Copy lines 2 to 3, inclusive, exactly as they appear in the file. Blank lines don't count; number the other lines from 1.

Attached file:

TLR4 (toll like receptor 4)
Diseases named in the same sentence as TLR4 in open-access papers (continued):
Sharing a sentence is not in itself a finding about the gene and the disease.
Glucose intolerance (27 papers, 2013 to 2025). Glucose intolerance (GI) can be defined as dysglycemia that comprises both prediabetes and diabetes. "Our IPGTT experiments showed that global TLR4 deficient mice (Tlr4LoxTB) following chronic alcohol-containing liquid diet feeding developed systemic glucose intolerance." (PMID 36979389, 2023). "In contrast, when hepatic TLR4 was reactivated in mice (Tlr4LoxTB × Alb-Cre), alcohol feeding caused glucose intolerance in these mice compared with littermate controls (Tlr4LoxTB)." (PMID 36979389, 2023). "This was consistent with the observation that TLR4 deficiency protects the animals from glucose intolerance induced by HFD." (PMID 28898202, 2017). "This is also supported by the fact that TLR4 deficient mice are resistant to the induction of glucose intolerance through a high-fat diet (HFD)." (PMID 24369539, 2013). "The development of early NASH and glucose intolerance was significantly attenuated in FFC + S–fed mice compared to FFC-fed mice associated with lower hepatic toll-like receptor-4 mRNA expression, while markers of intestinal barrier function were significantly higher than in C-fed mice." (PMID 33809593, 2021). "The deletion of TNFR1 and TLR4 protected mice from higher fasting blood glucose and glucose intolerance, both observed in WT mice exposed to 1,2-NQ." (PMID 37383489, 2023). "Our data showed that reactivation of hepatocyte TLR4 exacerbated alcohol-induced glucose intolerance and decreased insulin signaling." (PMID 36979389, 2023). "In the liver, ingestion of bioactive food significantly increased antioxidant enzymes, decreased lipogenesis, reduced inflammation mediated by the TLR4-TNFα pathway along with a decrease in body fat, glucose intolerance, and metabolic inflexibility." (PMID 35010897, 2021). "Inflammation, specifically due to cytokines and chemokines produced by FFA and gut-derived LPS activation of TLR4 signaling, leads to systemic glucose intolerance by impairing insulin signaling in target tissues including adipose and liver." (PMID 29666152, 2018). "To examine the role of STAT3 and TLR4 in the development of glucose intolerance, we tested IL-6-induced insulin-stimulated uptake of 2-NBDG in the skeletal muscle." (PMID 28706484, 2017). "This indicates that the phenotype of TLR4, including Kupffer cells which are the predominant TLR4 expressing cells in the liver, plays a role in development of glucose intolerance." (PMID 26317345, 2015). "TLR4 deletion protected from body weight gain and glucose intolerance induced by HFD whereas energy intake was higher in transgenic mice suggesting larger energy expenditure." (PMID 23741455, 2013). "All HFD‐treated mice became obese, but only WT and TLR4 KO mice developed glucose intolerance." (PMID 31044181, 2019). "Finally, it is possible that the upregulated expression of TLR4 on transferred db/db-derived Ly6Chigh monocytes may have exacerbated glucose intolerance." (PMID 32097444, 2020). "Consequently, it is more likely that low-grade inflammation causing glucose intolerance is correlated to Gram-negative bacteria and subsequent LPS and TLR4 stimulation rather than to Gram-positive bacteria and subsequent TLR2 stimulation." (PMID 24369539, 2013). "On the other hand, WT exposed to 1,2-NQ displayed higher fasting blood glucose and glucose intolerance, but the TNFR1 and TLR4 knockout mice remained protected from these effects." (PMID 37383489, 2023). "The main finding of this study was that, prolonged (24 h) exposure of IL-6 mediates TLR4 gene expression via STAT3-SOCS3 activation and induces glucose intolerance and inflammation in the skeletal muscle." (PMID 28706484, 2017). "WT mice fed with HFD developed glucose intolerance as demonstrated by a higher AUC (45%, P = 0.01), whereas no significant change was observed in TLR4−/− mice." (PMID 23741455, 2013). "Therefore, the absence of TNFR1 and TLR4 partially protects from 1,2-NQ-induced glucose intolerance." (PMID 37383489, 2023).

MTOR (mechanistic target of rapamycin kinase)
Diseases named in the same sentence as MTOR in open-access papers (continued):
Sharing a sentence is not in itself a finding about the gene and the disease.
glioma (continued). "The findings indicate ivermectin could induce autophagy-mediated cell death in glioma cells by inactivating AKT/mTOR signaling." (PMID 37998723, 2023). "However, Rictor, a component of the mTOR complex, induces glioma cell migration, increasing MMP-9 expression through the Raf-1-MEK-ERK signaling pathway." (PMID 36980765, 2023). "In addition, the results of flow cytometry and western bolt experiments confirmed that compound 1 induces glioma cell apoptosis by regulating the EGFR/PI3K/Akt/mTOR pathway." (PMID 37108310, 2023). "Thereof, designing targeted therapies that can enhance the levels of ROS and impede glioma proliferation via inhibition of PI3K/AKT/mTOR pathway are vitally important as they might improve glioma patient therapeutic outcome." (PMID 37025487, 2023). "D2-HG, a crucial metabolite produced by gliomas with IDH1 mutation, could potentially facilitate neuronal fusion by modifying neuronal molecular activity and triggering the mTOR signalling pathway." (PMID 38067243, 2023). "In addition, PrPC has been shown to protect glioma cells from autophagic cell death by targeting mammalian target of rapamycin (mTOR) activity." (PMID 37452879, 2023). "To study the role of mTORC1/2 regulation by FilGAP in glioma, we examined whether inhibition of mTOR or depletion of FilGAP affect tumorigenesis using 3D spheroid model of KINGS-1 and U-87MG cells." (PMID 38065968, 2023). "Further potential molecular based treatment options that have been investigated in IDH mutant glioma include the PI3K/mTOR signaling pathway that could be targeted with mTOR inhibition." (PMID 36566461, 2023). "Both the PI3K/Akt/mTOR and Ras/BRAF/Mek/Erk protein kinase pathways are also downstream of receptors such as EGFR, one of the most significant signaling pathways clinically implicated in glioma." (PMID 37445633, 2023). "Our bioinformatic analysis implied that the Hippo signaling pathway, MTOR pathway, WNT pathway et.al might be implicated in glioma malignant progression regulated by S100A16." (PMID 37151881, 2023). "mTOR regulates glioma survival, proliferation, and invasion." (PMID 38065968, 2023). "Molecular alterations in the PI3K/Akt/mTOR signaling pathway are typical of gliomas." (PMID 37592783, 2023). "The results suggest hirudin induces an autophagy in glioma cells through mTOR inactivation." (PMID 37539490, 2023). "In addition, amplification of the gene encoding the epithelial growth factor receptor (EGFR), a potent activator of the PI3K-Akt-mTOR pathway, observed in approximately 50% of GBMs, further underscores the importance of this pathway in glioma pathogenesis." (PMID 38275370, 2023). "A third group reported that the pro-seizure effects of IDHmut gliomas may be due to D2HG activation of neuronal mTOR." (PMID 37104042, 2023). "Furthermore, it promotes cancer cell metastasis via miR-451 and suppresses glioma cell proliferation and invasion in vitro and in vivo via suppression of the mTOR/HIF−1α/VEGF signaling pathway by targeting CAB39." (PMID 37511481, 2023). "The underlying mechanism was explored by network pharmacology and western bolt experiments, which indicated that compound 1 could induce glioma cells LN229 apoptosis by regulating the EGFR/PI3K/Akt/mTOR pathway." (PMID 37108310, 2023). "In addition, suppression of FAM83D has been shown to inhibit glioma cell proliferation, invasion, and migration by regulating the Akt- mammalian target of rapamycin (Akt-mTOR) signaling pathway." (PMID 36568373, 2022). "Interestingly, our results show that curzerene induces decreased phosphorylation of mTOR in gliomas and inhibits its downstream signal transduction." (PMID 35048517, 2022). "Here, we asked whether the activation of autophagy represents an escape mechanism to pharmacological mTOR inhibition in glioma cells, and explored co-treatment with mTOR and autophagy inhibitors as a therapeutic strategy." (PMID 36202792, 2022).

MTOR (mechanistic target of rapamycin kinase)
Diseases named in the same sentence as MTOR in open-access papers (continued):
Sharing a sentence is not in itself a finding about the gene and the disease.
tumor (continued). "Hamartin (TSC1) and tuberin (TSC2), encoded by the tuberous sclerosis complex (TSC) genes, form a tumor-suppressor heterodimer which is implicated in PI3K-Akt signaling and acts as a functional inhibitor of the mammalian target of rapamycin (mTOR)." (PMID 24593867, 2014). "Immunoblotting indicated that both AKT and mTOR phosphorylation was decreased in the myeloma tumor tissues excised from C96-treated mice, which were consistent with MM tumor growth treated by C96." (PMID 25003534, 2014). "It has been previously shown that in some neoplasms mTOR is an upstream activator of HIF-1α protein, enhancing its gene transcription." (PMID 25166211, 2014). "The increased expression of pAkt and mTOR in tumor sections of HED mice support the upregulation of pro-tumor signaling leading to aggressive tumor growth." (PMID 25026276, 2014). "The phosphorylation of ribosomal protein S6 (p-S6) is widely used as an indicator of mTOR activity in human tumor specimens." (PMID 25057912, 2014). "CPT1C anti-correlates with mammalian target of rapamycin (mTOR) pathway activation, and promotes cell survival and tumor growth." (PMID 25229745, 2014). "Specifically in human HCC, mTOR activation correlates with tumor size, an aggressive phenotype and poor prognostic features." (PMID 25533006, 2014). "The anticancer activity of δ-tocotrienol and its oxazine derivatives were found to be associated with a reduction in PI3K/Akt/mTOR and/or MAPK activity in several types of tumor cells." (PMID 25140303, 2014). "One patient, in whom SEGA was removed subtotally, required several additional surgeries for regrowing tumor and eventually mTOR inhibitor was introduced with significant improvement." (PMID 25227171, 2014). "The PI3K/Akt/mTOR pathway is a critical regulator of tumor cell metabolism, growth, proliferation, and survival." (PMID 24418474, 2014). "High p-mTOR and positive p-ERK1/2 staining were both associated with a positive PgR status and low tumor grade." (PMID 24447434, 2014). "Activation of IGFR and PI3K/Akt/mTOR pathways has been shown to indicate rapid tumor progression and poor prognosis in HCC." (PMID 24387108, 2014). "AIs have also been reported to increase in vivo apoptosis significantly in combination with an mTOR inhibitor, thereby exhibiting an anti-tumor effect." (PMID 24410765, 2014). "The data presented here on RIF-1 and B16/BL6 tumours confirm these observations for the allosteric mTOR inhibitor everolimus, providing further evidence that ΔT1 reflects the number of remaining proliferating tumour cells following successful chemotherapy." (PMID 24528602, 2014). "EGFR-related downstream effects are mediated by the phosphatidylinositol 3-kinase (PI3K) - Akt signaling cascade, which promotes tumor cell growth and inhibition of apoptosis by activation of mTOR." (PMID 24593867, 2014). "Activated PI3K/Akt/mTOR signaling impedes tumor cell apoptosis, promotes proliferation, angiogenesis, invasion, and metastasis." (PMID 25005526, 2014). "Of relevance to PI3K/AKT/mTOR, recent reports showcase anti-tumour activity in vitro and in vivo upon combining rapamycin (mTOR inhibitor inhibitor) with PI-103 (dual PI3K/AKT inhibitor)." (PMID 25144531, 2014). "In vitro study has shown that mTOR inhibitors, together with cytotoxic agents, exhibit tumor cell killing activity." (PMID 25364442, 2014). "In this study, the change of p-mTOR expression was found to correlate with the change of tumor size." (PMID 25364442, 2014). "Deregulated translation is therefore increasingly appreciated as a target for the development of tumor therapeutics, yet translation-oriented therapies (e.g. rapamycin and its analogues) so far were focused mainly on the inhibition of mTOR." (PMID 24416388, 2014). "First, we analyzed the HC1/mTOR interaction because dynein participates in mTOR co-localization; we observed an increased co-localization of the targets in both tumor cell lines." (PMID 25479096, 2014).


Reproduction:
Diseases named in the same sentence as TLR4 in open-access papers (continued):
Sharing a sentence is not in itself a finding about the gene and the disease.